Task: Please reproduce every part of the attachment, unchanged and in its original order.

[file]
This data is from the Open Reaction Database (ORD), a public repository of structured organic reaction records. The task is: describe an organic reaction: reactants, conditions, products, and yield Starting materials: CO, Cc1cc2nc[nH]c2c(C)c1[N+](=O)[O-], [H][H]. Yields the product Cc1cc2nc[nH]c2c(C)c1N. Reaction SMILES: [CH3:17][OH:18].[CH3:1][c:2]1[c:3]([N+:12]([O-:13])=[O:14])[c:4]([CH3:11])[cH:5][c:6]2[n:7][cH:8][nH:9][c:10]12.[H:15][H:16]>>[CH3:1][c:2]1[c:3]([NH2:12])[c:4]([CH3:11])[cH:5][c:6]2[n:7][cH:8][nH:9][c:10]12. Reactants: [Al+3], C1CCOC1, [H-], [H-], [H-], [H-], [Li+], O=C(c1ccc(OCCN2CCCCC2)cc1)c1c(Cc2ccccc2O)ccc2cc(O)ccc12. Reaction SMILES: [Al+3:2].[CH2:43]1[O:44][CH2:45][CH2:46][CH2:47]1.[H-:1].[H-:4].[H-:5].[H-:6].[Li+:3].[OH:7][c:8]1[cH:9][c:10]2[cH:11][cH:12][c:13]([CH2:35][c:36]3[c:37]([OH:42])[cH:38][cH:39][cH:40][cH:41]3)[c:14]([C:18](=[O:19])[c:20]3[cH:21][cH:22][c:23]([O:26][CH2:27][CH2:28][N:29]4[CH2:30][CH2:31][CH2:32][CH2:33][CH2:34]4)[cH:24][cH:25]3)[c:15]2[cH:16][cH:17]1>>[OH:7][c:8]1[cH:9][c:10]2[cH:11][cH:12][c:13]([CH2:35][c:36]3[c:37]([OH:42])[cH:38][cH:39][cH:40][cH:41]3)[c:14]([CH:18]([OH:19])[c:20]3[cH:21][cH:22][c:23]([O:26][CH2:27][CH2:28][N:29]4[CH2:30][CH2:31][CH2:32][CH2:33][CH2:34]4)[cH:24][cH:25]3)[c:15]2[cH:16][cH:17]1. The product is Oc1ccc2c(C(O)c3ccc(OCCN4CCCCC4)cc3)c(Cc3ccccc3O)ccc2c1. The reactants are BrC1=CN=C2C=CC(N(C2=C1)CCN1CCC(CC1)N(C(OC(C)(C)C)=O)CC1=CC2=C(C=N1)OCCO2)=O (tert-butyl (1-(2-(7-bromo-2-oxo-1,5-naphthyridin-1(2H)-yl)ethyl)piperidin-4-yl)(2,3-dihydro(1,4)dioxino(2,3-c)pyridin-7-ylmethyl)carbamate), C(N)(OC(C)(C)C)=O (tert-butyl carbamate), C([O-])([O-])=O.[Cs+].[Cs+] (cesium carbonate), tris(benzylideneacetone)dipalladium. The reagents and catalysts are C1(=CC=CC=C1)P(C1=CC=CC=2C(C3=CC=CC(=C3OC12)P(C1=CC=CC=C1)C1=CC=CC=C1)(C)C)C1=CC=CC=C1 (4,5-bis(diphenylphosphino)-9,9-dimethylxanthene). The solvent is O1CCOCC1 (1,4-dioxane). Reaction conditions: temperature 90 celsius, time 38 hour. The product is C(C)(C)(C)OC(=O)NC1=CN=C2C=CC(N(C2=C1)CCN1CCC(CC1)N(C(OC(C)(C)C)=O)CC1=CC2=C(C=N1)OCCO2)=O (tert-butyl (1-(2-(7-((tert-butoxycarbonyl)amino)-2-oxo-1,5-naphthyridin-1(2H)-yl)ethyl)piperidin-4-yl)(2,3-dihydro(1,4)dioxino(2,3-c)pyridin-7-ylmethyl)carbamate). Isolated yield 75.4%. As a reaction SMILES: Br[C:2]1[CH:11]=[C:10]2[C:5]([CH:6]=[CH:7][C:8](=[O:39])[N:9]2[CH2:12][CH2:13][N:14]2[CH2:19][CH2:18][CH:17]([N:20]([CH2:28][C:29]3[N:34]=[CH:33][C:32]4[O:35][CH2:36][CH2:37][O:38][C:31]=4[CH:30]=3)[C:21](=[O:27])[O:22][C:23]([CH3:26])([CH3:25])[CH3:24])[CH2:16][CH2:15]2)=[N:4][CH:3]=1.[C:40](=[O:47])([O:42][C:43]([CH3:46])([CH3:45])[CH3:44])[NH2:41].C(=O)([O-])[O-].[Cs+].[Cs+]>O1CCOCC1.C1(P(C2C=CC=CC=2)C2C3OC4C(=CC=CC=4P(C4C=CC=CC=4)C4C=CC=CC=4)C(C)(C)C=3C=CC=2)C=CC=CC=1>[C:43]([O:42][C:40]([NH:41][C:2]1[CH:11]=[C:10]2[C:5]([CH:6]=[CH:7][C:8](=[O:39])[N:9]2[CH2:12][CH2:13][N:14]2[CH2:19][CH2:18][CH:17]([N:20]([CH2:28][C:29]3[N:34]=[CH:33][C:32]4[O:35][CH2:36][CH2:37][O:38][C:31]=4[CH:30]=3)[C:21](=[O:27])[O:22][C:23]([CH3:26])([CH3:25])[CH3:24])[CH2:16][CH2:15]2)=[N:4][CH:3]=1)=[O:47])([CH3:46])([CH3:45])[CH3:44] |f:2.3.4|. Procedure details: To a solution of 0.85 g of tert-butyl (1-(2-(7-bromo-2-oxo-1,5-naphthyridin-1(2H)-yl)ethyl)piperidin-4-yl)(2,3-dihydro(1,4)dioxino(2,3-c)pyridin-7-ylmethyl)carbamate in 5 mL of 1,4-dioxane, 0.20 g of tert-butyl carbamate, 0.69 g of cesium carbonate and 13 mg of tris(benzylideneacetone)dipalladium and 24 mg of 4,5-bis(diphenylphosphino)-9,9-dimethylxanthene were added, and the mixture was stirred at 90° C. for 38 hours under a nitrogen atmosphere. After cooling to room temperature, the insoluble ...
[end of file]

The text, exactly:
This data is from the Open Reaction Database (ORD), a public repository of structured organic reaction records. The task is: describe an organic reaction: reactants, conditions, products, and yield Starting materials: CO, Cc1cc2nc[nH]c2c(C)c1[N+](=O)[O-], [H][H]. Yields the product Cc1cc2nc[nH]c2c(C)c1N. Reaction SMILES: [CH3:17][OH:18].[CH3:1][c:2]1[c:3]([N+:12]([O-:13])=[O:14])[c:4]([CH3:11])[cH:5][c:6]2[n:7][cH:8][nH:9][c:10]12.[H:15][H:16]>>[CH3:1][c:2]1[c:3]([NH2:12])[c:4]([CH3:11])[cH:5][c:6]2[n:7][cH:8][nH:9][c:10]12. Reactants: [Al+3], C1CCOC1, [H-], [H-], [H-], [H-], [Li+], O=C(c1ccc(OCCN2CCCCC2)cc1)c1c(Cc2ccccc2O)ccc2cc(O)ccc12. Reaction SMILES: [Al+3:2].[CH2:43]1[O:44][CH2:45][CH2:46][CH2:47]1.[H-:1].[H-:4].[H-:5].[H-:6].[Li+:3].[OH:7][c:8]1[cH:9][c:10]2[cH:11][cH:12][c:13]([CH2:35][c:36]3[c:37]([OH:42])[cH:38][cH:39][cH:40][cH:41]3)[c:14]([C:18](=[O:19])[c:20]3[cH:21][cH:22][c:23]([O:26][CH2:27][CH2:28][N:29]4[CH2:30][CH2:31][CH2:32][CH2:33][CH2:34]4)[cH:24][cH:25]3)[c:15]2[cH:16][cH:17]1>>[OH:7][c:8]1[cH:9][c:10]2[cH:11][cH:12][c:13]([CH2:35][c:36]3[c:37]([OH:42])[cH:38][cH:39][cH:40][cH:41]3)[c:14]([CH:18]([OH:19])[c:20]3[cH:21][cH:22][c:23]([O:26][CH2:27][CH2:28][N:29]4[CH2:30][CH2:31][CH2:32][CH2:33][CH2:34]4)[cH:24][cH:25]3)[c:15]2[cH:16][cH:17]1. The product is Oc1ccc2c(C(O)c3ccc(OCCN4CCCCC4)cc3)c(Cc3ccccc3O)ccc2c1. The reactants are BrC1=CN=C2C=CC(N(C2=C1)CCN1CCC(CC1)N(C(OC(C)(C)C)=O)CC1=CC2=C(C=N1)OCCO2)=O (tert-butyl (1-(2-(7-bromo-2-oxo-1,5-naphthyridin-1(2H)-yl)ethyl)piperidin-4-yl)(2,3-dihydro(1,4)dioxino(2,3-c)pyridin-7-ylmethyl)carbamate), C(N)(OC(C)(C)C)=O (tert-butyl carbamate), C([O-])([O-])=O.[Cs+].[Cs+] (cesium carbonate), tris(benzylideneacetone)dipalladium. The reagents and catalysts are C1(=CC=CC=C1)P(C1=CC=CC=2C(C3=CC=CC(=C3OC12)P(C1=CC=CC=C1)C1=CC=CC=C1)(C)C)C1=CC=CC=C1 (4,5-bis(diphenylphosphino)-9,9-dimethylxanthene). The solvent is O1CCOCC1 (1,4-dioxane). Reaction conditions: temperature 90 celsius, time 38 hour. The product is C(C)(C)(C)OC(=O)NC1=CN=C2C=CC(N(C2=C1)CCN1CCC(CC1)N(C(OC(C)(C)C)=O)CC1=CC2=C(C=N1)OCCO2)=O (tert-butyl (1-(2-(7-((tert-butoxycarbonyl)amino)-2-oxo-1,5-naphthyridin-1(2H)-yl)ethyl)piperidin-4-yl)(2,3-dihydro(1,4)dioxino(2,3-c)pyridin-7-ylmethyl)carbamate). Isolated yield 75.4%. As a reaction SMILES: Br[C:2]1[CH:11]=[C:10]2[C:5]([CH:6]=[CH:7][C:8](=[O:39])[N:9]2[CH2:12][CH2:13][N:14]2[CH2:19][CH2:18][CH:17]([N:20]([CH2:28][C:29]3[N:34]=[CH:33][C:32]4[O:35][CH2:36][CH2:37][O:38][C:31]=4[CH:30]=3)[C:21](=[O:27])[O:22][C:23]([CH3:26])([CH3:25])[CH3:24])[CH2:16][CH2:15]2)=[N:4][CH:3]=1.[C:40](=[O:47])([O:42][C:43]([CH3:46])([CH3:45])[CH3:44])[NH2:41].C(=O)([O-])[O-].[Cs+].[Cs+]>O1CCOCC1.C1(P(C2C=CC=CC=2)C2C3OC4C(=CC=CC=4P(C4C=CC=CC=4)C4C=CC=CC=4)C(C)(C)C=3C=CC=2)C=CC=CC=1>[C:43]([O:42][C:40]([NH:41][C:2]1[CH:11]=[C:10]2[C:5]([CH:6]=[CH:7][C:8](=[O:39])[N:9]2[CH2:12][CH2:13][N:14]2[CH2:19][CH2:18][CH:17]([N:20]([CH2:28][C:29]3[N:34]=[CH:33][C:32]4[O:35][CH2:36][CH2:37][O:38][C:31]=4[CH:30]=3)[C:21](=[O:27])[O:22][C:23]([CH3:26])([CH3:25])[CH3:24])[CH2:16][CH2:15]2)=[N:4][CH:3]=1)=[O:47])([CH3:46])([CH3:45])[CH3:44] |f:2.3.4|. Procedure details: To a solution of 0.85 g of tert-butyl (1-(2-(7-bromo-2-oxo-1,5-naphthyridin-1(2H)-yl)ethyl)piperidin-4-yl)(2,3-dihydro(1,4)dioxino(2,3-c)pyridin-7-ylmethyl)carbamate in 5 mL of 1,4-dioxane, 0.20 g of tert-butyl carbamate, 0.69 g of cesium carbonate and 13 mg of tris(benzylideneacetone)dipalladium and 24 mg of 4,5-bis(diphenylphosphino)-9,9-dimethylxanthene were added, and the mixture was stirred at 90° C. for 38 hours under a nitrogen atmosphere. After cooling to room temperature, the insoluble ...